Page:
Regular shaped rooms make the most efficient use of space and are always preferred.

Sometimes, buyers get excited by the brightly lit bedrooms and love that the rooms come with many windows. Or they love that the bedrooms come with wardrobes already done up. Yes, these are lovely features. But don't forget to consider the placing of your own furniture while accommodating the position of the windows and the wardrobes, which are fixed.

You may end up with an awkward position to place your bed after taking into account all the windows and built in wardrobe. And having many windows also mean more black out curtains otherwise it will be too bright to sleep in on the weekends.

7. Renovated or Bare

Some people prefer to go for fully done up and renovated houses to save themselves time, money and effort to renovate. However, there are also people (like me!) who prefer to go for interiors that are more basic. The reason is I always prefer to add my own personal touches to my house. Especially with the kitchen, the most important space in the house in my opinion. I won't feel so bad hacking down old carpentry/walls to accommodate my own aesthetic and functional requirements.

Similarly, if you are viewing a rather bare house or one that is not well renovated or even tired looking, don't give it a pass just yet. Try to look beyond the aesthetics and focus on its potential. Does the house have good bones to work with? If you clear out all the current furniture/mess, what can you do with the space?

You might be surprised what a fresh coat of paint can do to a place. And with some help of an interior designer, the entire place might look very different, but only if you give it a chance. The very scratched up parquet floor can easily be sanded down and stained to look as good as new. And the dirty and retro looking kitchen wall tiles can be replaced with ones that you approve.

8. Condition of the house

Look up! That's what you should do when you are viewing houses. Check the walls for any cracks that look ominous. Generally hairline cracks are quite common in landed properties, especially the older ones. But if they are look anything more than that, it is good to get them assessed by a professional.

Another very common issue in landed properties is water leakages. Always look out for any bulge or discolouration on the ceiling and walls, especially in toilets. If there are, it is likely that water is pooling on the other side of that bulge or dark spot.

Roofs in Singapore usually need to be replaced every 20-25 years, so ask when it was last replaced and be prepared to factor in the roof replacement cost if the condition of the shingles and tiles are already too poor to be rejuvenated.

If there are open roof terraces on the top floor, it is important to check if water proofing work had been done. These areas are exposed to the rain and need to be protected to be safe from water penetrations.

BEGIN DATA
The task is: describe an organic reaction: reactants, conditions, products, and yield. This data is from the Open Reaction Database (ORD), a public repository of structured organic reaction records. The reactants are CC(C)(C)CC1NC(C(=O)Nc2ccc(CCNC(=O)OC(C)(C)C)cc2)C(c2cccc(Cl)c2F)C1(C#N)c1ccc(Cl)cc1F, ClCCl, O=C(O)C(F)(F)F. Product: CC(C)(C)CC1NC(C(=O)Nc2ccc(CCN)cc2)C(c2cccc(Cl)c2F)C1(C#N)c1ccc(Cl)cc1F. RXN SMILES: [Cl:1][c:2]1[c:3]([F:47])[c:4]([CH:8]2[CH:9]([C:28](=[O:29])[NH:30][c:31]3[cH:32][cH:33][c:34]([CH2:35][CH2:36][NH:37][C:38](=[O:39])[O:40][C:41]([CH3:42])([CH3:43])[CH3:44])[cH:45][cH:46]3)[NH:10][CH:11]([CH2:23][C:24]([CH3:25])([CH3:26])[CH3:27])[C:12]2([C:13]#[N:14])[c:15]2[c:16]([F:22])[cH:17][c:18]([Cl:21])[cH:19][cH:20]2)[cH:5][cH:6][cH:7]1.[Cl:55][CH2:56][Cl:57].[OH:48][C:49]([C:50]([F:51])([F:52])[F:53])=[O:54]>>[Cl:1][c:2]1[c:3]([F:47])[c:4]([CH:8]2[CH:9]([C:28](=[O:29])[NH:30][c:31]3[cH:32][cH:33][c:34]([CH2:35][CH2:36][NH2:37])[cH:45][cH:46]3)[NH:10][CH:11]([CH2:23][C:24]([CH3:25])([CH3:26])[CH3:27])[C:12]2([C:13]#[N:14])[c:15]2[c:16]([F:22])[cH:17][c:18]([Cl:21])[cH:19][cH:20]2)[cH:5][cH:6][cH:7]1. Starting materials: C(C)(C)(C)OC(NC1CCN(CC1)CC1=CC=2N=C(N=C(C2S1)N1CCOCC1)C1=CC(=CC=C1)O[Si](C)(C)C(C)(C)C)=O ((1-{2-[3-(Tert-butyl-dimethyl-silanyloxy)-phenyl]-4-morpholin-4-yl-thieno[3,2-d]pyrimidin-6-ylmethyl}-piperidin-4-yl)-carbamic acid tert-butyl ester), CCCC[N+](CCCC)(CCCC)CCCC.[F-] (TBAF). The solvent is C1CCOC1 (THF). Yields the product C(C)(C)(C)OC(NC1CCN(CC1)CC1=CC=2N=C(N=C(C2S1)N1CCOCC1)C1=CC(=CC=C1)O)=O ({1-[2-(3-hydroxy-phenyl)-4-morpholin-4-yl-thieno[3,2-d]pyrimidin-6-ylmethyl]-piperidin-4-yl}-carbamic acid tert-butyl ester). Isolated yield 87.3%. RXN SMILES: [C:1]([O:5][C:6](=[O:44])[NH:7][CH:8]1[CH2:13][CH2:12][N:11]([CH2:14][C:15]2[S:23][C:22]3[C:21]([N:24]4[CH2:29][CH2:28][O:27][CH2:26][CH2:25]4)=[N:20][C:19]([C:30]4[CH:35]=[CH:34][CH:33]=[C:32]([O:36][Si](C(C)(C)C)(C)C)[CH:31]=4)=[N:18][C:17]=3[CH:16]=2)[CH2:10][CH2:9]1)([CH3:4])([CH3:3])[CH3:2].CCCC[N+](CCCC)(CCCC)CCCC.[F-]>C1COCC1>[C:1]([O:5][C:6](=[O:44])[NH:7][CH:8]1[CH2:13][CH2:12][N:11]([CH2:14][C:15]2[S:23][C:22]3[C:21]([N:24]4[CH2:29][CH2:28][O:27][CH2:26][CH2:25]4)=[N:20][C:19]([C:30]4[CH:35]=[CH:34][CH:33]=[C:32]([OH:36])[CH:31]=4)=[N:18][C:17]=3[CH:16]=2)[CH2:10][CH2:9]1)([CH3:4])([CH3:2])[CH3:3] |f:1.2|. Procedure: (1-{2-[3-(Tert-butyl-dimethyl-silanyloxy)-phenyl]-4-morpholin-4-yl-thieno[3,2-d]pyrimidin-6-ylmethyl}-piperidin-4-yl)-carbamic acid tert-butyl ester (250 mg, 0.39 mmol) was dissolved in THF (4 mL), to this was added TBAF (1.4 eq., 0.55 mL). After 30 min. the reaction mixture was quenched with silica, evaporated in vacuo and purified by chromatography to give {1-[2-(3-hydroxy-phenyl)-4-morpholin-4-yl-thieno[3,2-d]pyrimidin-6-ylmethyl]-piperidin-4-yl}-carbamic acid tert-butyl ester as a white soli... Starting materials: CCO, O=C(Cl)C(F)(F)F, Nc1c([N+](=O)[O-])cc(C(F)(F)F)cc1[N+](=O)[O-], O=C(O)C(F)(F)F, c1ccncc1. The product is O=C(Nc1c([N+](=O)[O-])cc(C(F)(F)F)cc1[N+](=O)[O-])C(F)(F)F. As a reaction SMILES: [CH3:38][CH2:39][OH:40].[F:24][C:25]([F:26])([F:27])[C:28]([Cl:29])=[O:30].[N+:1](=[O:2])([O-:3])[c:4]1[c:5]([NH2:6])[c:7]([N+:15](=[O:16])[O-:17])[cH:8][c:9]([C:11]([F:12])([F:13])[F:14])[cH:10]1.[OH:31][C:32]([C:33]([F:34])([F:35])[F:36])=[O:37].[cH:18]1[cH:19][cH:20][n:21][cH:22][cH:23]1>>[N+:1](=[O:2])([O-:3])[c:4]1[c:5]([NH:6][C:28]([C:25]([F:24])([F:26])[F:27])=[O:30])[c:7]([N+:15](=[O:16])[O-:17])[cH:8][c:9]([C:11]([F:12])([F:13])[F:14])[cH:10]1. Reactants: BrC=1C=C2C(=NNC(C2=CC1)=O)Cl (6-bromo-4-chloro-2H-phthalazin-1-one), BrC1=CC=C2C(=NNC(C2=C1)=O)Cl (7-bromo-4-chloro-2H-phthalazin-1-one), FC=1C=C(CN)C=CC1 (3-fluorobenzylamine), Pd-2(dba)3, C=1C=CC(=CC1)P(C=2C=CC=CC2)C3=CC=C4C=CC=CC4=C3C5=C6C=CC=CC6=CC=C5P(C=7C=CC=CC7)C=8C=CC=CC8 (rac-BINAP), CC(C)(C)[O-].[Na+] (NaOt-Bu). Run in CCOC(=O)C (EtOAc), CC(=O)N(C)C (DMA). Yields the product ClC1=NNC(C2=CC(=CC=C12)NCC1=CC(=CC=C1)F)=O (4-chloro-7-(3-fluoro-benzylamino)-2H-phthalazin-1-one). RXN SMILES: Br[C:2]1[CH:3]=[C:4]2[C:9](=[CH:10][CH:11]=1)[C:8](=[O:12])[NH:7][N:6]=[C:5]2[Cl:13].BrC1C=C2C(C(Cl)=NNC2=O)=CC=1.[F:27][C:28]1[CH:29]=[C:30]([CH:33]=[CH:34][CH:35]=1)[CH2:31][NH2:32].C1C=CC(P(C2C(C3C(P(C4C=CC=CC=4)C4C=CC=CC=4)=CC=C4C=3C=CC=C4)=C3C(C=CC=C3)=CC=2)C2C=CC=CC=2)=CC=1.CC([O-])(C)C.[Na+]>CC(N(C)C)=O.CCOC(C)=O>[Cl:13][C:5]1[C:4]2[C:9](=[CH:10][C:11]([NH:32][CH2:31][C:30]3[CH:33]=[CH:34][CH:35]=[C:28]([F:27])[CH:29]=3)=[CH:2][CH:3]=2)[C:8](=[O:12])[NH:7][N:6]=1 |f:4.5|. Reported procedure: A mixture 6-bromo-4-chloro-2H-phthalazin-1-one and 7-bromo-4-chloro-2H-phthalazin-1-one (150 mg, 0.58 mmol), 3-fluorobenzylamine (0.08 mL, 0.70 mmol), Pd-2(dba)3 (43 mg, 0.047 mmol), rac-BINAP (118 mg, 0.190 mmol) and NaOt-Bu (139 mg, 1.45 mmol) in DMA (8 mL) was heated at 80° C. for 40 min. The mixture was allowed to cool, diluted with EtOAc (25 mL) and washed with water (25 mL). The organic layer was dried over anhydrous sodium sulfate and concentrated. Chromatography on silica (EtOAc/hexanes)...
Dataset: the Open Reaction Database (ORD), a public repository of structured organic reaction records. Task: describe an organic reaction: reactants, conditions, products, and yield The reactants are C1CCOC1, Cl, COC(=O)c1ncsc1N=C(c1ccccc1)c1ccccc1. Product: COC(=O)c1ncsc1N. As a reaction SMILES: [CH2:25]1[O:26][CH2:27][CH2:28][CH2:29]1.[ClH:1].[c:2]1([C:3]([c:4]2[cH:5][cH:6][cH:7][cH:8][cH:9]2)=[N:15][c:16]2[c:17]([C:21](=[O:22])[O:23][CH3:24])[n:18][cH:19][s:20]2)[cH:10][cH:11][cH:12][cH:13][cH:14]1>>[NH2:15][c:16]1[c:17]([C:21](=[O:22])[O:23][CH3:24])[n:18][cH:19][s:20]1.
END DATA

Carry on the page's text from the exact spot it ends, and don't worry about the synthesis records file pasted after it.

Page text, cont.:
My husband's colleague had purchased a semi-D which looked all good when they bought it in July. But when they moved in around December, they had a rude shock when they realised their open roof terrace was leaking and water seeped into their daughter's room directly below. It was a nightmare especially it was during the December monsoon period where it rained heavily everyday! They were able to fix the problem with the help of a professional, but it would have been so much better if they had anticipated the problem and did the waterproofing before they moved in.

9. Height Restrictions

If you are considering buying an original condition landed property and then do a total reconstruction, i.e. to demolish it and rebuild, you will need to know up to how tall you can build the new house.

And no, the way to tell is not to look at the neighbour's 3 storey tall house and think you can also build up to that height.

Landed properties in Singapore are zoned according to the URA’s Landed Housing Area Plan. This is to

“ensure that the height of the development is sympathetic to the existing neighbourhood character”.

Each zone determines the type of landed property (mixed landed, or semi-D etc) as well as the maximum number of storeys allowed.

So the maximum number of storeys depends on the area your property is in. Usually, it is either 2-storey or 3-storey. A two-storey landed home cannot exceed 12 metres and a three-storey landed home cannot exceed 15.5 metres. However, the internal space and height of each floor is totally up to you. You can even include mezzanines, as long as you follow the envelope control guidelines.

So in the situation where your neighbour's house and your house just happen to fall at the edge of 2 different zones, then you would be misled. Similarly, if you are now looking at a double storey house but it is in the 3-storey landed zone, then you know this house has the potential to be bigger and taller and maximised to its full potential.

10. View again

If possible, arrange your viewings at different times of the day. For example, if you have your first viewing in the evening time, then schedule your second one at mid-day. That will give you an idea how hot it would be at the hottest time of the day.

Or if you are concerned about the traffic during after-school hours because of the school in the vicinity, then drop by during that time to get a feel of the traffic condition. Some buyers call off viewing appointments when there is a heavy rain, but that might actually be a good time to view to check for water leakages.

So there you have it - Top 10 things to look out for during viewings! That is quite a long list, I admit, but it doesn't mean that you have to satisfy every one of them before it becomes a property you should consider.

This is more to help you to be aware of all the pros and cons of the house to help you make an informed decision.

After the mind has assessed the house, pass it to the heart for the ultimate decision! Because at the end of the day, we still want to go with the place we fell in love with.

Good luck with your house searching and viewings!

If you have any real estate matters to discuss, feel free to call me at 82681409!